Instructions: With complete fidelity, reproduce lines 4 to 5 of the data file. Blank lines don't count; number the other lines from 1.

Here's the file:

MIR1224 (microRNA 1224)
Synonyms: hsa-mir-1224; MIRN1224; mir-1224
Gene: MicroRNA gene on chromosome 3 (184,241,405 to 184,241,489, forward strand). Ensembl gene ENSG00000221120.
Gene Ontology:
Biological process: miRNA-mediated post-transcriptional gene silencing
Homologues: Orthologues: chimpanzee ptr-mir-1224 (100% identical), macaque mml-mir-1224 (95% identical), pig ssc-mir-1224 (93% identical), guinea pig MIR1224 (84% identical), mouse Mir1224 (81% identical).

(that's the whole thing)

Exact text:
Gene Ontology:
Biological process: miRNA-mediated post-transcriptional gene silencing